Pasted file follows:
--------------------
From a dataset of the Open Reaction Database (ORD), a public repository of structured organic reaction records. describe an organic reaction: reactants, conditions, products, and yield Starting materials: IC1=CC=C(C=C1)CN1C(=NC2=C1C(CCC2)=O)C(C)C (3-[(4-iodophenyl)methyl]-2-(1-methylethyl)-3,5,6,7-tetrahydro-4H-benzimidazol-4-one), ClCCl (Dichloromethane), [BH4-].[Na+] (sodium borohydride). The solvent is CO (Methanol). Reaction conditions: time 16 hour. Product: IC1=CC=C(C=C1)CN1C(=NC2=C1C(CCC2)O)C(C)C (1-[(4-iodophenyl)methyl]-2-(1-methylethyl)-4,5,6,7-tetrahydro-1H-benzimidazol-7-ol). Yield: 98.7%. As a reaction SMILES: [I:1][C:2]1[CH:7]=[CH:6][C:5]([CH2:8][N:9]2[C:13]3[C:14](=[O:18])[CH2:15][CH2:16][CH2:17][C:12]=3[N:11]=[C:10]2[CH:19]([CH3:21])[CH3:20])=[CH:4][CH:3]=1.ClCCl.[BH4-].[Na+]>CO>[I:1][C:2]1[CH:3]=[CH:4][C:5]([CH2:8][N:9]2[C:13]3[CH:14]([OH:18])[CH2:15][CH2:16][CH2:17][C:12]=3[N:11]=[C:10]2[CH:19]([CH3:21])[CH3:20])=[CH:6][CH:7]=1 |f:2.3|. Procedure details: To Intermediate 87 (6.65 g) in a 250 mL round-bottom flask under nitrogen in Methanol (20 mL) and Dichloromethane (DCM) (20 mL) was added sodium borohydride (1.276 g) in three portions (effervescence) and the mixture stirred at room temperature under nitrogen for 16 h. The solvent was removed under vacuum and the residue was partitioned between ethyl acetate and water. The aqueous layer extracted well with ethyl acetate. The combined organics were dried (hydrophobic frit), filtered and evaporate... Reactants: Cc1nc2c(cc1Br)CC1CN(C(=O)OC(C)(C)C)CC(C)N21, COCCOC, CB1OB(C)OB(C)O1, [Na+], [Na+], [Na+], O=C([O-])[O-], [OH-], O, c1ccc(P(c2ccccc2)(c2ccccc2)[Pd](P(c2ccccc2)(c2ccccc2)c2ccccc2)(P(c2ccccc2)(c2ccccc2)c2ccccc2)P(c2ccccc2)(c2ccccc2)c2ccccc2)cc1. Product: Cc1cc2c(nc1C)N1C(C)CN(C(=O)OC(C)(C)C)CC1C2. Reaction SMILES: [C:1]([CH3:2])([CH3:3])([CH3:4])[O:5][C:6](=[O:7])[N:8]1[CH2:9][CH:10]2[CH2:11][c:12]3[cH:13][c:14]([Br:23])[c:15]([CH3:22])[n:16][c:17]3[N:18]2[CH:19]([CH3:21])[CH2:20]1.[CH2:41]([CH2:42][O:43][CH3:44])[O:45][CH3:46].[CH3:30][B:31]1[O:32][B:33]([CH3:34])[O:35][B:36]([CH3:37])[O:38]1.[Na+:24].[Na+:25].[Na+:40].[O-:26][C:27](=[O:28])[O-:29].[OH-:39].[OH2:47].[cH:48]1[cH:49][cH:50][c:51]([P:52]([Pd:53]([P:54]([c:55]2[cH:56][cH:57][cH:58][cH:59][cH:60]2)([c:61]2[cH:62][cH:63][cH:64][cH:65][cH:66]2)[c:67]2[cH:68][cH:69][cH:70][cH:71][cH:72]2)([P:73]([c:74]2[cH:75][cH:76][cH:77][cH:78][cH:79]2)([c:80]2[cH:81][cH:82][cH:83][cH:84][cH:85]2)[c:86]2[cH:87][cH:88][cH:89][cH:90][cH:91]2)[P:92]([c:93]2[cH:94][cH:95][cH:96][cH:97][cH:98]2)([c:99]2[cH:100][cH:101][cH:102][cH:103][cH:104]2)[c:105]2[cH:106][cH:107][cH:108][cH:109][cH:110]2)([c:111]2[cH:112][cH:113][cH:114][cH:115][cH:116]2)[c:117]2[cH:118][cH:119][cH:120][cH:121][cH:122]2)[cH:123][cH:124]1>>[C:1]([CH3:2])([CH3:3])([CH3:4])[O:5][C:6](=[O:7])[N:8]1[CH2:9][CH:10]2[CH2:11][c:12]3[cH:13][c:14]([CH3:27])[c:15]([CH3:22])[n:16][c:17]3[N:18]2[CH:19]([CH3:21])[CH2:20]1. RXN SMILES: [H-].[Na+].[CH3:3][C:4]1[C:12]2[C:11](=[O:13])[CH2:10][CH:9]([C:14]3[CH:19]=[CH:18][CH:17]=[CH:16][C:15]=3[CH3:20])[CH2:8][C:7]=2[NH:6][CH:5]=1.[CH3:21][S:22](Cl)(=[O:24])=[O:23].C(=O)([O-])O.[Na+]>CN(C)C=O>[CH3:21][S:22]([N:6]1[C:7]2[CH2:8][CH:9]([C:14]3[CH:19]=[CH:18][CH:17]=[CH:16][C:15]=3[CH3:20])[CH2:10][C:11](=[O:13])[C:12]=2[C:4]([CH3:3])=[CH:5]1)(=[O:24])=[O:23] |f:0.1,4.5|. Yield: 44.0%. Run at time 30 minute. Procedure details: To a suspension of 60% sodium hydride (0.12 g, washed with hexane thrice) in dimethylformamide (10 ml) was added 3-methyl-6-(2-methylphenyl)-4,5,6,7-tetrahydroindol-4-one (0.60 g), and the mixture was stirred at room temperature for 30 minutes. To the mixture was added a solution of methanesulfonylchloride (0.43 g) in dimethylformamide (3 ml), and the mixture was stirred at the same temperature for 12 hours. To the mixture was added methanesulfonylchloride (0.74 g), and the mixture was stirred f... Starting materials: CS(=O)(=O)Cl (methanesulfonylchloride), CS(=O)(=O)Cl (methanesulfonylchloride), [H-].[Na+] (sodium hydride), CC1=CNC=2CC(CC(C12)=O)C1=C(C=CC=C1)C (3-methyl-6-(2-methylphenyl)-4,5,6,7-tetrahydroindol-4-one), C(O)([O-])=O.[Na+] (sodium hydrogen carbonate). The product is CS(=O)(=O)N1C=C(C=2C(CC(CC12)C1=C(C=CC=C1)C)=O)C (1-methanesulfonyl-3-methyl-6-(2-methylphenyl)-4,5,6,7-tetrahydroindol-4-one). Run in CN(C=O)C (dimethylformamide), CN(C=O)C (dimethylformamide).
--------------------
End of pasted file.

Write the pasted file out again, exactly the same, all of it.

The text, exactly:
From a dataset of the Open Reaction Database (ORD), a public repository of structured organic reaction records. describe an organic reaction: reactants, conditions, products, and yield Starting materials: IC1=CC=C(C=C1)CN1C(=NC2=C1C(CCC2)=O)C(C)C (3-[(4-iodophenyl)methyl]-2-(1-methylethyl)-3,5,6,7-tetrahydro-4H-benzimidazol-4-one), ClCCl (Dichloromethane), [BH4-].[Na+] (sodium borohydride). The solvent is CO (Methanol). Reaction conditions: time 16 hour. Product: IC1=CC=C(C=C1)CN1C(=NC2=C1C(CCC2)O)C(C)C (1-[(4-iodophenyl)methyl]-2-(1-methylethyl)-4,5,6,7-tetrahydro-1H-benzimidazol-7-ol). Yield: 98.7%. As a reaction SMILES: [I:1][C:2]1[CH:7]=[CH:6][C:5]([CH2:8][N:9]2[C:13]3[C:14](=[O:18])[CH2:15][CH2:16][CH2:17][C:12]=3[N:11]=[C:10]2[CH:19]([CH3:21])[CH3:20])=[CH:4][CH:3]=1.ClCCl.[BH4-].[Na+]>CO>[I:1][C:2]1[CH:3]=[CH:4][C:5]([CH2:8][N:9]2[C:13]3[CH:14]([OH:18])[CH2:15][CH2:16][CH2:17][C:12]=3[N:11]=[C:10]2[CH:19]([CH3:21])[CH3:20])=[CH:6][CH:7]=1 |f:2.3|. Procedure details: To Intermediate 87 (6.65 g) in a 250 mL round-bottom flask under nitrogen in Methanol (20 mL) and Dichloromethane (DCM) (20 mL) was added sodium borohydride (1.276 g) in three portions (effervescence) and the mixture stirred at room temperature under nitrogen for 16 h. The solvent was removed under vacuum and the residue was partitioned between ethyl acetate and water. The aqueous layer extracted well with ethyl acetate. The combined organics were dried (hydrophobic frit), filtered and evaporate... Reactants: Cc1nc2c(cc1Br)CC1CN(C(=O)OC(C)(C)C)CC(C)N21, COCCOC, CB1OB(C)OB(C)O1, [Na+], [Na+], [Na+], O=C([O-])[O-], [OH-], O, c1ccc(P(c2ccccc2)(c2ccccc2)[Pd](P(c2ccccc2)(c2ccccc2)c2ccccc2)(P(c2ccccc2)(c2ccccc2)c2ccccc2)P(c2ccccc2)(c2ccccc2)c2ccccc2)cc1. Product: Cc1cc2c(nc1C)N1C(C)CN(C(=O)OC(C)(C)C)CC1C2. Reaction SMILES: [C:1]([CH3:2])([CH3:3])([CH3:4])[O:5][C:6](=[O:7])[N:8]1[CH2:9][CH:10]2[CH2:11][c:12]3[cH:13][c:14]([Br:23])[c:15]([CH3:22])[n:16][c:17]3[N:18]2[CH:19]([CH3:21])[CH2:20]1.[CH2:41]([CH2:42][O:43][CH3:44])[O:45][CH3:46].[CH3:30][B:31]1[O:32][B:33]([CH3:34])[O:35][B:36]([CH3:37])[O:38]1.[Na+:24].[Na+:25].[Na+:40].[O-:26][C:27](=[O:28])[O-:29].[OH-:39].[OH2:47].[cH:48]1[cH:49][cH:50][c:51]([P:52]([Pd:53]([P:54]([c:55]2[cH:56][cH:57][cH:58][cH:59][cH:60]2)([c:61]2[cH:62][cH:63][cH:64][cH:65][cH:66]2)[c:67]2[cH:68][cH:69][cH:70][cH:71][cH:72]2)([P:73]([c:74]2[cH:75][cH:76][cH:77][cH:78][cH:79]2)([c:80]2[cH:81][cH:82][cH:83][cH:84][cH:85]2)[c:86]2[cH:87][cH:88][cH:89][cH:90][cH:91]2)[P:92]([c:93]2[cH:94][cH:95][cH:96][cH:97][cH:98]2)([c:99]2[cH:100][cH:101][cH:102][cH:103][cH:104]2)[c:105]2[cH:106][cH:107][cH:108][cH:109][cH:110]2)([c:111]2[cH:112][cH:113][cH:114][cH:115][cH:116]2)[c:117]2[cH:118][cH:119][cH:120][cH:121][cH:122]2)[cH:123][cH:124]1>>[C:1]([CH3:2])([CH3:3])([CH3:4])[O:5][C:6](=[O:7])[N:8]1[CH2:9][CH:10]2[CH2:11][c:12]3[cH:13][c:14]([CH3:27])[c:15]([CH3:22])[n:16][c:17]3[N:18]2[CH:19]([CH3:21])[CH2:20]1. RXN SMILES: [H-].[Na+].[CH3:3][C:4]1[C:12]2[C:11](=[O:13])[CH2:10][CH:9]([C:14]3[CH:19]=[CH:18][CH:17]=[CH:16][C:15]=3[CH3:20])[CH2:8][C:7]=2[NH:6][CH:5]=1.[CH3:21][S:22](Cl)(=[O:24])=[O:23].C(=O)([O-])O.[Na+]>CN(C)C=O>[CH3:21][S:22]([N:6]1[C:7]2[CH2:8][CH:9]([C:14]3[CH:19]=[CH:18][CH:17]=[CH:16][C:15]=3[CH3:20])[CH2:10][C:11](=[O:13])[C:12]=2[C:4]([CH3:3])=[CH:5]1)(=[O:24])=[O:23] |f:0.1,4.5|. Yield: 44.0%. Run at time 30 minute. Procedure details: To a suspension of 60% sodium hydride (0.12 g, washed with hexane thrice) in dimethylformamide (10 ml) was added 3-methyl-6-(2-methylphenyl)-4,5,6,7-tetrahydroindol-4-one (0.60 g), and the mixture was stirred at room temperature for 30 minutes. To the mixture was added a solution of methanesulfonylchloride (0.43 g) in dimethylformamide (3 ml), and the mixture was stirred at the same temperature for 12 hours. To the mixture was added methanesulfonylchloride (0.74 g), and the mixture was stirred f... Starting materials: CS(=O)(=O)Cl (methanesulfonylchloride), CS(=O)(=O)Cl (methanesulfonylchloride), [H-].[Na+] (sodium hydride), CC1=CNC=2CC(CC(C12)=O)C1=C(C=CC=C1)C (3-methyl-6-(2-methylphenyl)-4,5,6,7-tetrahydroindol-4-one), C(O)([O-])=O.[Na+] (sodium hydrogen carbonate). The product is CS(=O)(=O)N1C=C(C=2C(CC(CC12)C1=C(C=CC=C1)C)=O)C (1-methanesulfonyl-3-methyl-6-(2-methylphenyl)-4,5,6,7-tetrahydroindol-4-one). Run in CN(C=O)C (dimethylformamide), CN(C=O)C (dimethylformamide).